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Tuesday, October 26, 2021

Explained: Why Jagmeet Singh could be kingmaker again in Canada

Jagmeet Singh won from Burnaby South, a federal electoral district in British Columbia where more than 70 per cent of people identify as a visible minority.

By: Express News Service | New Delhi |
Updated: September 23, 2021 7:45:48 am
New Democratic Party leader Jagmeet Singh speaks during the federal election French-language leaders debate, Wednesday, Sept. 8, 2021, in Gatineau, Quebec. (AP)

Canada’s Liberal Party won the largest number of seats in Monday’s snap parliamentary elections, but Prime Minister Justin Trudeau’s gamble to garner a majority failed.

The result is almost identical to the one in 2019, and Trudeau, who has been PM since 2015, will have to continue to rely on other parties — most importantly Jagmeet Singh’s left-leaning New Democratic Party (NDP), and Yves-Francois Blanchet’s Bloc Quebecois — to pass legislation and stay in power.

Explained: Canada elections and results

Trudeau called the elections more than two years ahead of schedule, saying that he needed a clear mandate to guide Canada through the tail of the Covid-19 pandemic and the difficult economic recovery. The opposition led by Erin O-Toole’s Conservatives denounced the attempted “power-grab”, and opinion polls showed the majority of Canadians did not think the vote was necessary.

Latest results show Trudeau’s Liberals have won or are leading in 158 electoral districts, one seat more than the number they won in 2019, and short of the 170 needed for a majority. The Conservatives have won 119 seats.

The NDP, his current allies, have won 25 seats — enough to continue to be the arbiter on policy on a case-by-case basis. Bloc Quebecois was projected to win 34 seats.

New Democrats

Jagmeet Singh won from Burnaby South, a federal electoral district in British Columbia where more than 70 per cent of people identify as a visible minority. His party, however, did worse than in 2019, when it won 44 seats.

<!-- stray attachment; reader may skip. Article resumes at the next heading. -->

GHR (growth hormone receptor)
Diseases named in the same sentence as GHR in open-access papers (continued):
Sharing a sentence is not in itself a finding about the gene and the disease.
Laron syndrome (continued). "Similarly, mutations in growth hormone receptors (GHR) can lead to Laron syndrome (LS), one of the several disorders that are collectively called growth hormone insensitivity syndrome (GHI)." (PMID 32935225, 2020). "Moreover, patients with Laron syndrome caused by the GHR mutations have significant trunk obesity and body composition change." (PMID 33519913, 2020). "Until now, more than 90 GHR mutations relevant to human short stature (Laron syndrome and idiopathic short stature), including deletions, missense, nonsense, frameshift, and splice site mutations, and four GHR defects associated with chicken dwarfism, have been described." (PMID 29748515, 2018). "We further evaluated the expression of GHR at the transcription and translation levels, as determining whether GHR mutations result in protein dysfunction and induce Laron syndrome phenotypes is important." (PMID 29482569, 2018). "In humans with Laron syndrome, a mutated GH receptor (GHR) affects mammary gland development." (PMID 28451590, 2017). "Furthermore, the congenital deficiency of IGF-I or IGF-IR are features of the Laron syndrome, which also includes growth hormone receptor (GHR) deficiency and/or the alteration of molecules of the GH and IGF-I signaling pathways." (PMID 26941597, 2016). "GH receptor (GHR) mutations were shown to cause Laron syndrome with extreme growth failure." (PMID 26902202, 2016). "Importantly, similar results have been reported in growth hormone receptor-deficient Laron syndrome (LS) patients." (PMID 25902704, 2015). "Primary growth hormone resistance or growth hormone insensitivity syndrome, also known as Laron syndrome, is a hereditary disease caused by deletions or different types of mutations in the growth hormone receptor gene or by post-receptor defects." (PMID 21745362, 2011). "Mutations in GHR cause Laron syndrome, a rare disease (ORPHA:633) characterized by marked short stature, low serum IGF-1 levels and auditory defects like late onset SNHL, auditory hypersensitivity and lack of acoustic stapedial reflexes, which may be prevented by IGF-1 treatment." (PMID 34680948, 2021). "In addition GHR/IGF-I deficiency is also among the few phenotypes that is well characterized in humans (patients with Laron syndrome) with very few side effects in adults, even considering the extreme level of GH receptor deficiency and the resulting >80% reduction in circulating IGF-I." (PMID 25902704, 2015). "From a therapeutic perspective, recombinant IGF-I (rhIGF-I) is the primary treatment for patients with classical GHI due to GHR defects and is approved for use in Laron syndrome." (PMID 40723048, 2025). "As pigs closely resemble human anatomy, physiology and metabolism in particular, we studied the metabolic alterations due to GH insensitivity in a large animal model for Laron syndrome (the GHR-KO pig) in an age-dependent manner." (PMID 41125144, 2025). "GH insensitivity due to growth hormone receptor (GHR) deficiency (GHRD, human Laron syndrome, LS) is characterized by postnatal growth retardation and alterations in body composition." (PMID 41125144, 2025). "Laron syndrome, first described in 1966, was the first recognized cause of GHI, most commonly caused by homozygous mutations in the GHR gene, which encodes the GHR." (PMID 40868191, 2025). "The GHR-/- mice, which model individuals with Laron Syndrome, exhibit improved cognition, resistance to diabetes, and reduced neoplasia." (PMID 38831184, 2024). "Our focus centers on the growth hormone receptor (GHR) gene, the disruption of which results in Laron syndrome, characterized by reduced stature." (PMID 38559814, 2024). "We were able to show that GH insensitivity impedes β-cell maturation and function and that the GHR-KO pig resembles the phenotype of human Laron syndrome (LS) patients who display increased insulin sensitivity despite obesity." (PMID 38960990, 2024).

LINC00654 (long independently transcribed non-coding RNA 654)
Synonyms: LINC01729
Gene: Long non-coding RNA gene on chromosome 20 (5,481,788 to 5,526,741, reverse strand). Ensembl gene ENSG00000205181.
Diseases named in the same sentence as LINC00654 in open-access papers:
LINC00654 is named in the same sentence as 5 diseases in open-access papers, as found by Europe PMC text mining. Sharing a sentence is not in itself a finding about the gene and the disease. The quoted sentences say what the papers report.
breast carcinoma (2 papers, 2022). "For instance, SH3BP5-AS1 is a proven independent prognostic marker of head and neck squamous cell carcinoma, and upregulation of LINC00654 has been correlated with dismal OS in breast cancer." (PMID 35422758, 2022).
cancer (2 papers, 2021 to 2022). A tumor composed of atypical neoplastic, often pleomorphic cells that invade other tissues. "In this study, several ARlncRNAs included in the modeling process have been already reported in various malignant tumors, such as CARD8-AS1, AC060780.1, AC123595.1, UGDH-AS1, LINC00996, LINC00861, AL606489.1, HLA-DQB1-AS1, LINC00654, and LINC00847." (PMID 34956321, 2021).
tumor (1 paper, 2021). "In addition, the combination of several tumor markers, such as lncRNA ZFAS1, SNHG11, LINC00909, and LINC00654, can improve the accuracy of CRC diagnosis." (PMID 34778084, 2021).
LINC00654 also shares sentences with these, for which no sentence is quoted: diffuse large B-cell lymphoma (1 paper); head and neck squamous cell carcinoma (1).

The NDP has said that it would stand by Trudeau’s government on a range of social and environmental issues, but would keep the pressure on progressive issues, including forgiving student loans, and climate change.

“We are going to continue fighting for you just the same way we fought for you during the pandemic,” Singh said, according to a report by Canada’s CTV news. “We are going to keep fighting to make sure the super-wealthy pay their fair share … so the burden doesn’t fall on you and your families.”

One of the main promises of Singh’s campaign was to tax the ultra-rich. He told CTV that one of his priorities once the new government is formed would be to ensure that billionaires pay their fair share of the pandemic cost.

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Pro-Khalistan leader

A former criminal lawyer, Singh was born and raised in Canada. He won his first election in 2011, and soon became popular for his progressive politics, charismatic personality, and flamboyant dressing style.

He became leader of the NDP in 2017, and has repeatedly expressed his ambition to run for Prime Minister.

Singh’s relationship with India has been complicated. His pro-Khalistan stance and vocal support of Punjab’s right to self-determination have repeatedly placed him in controversies. Singh has accused India of “initiating a genocidal campaign against the Sikh minority” in the past, and had introduced a resolution in Ontario’s Assembly to describe the 1984 anti-Sikh riots as a “genocide”.

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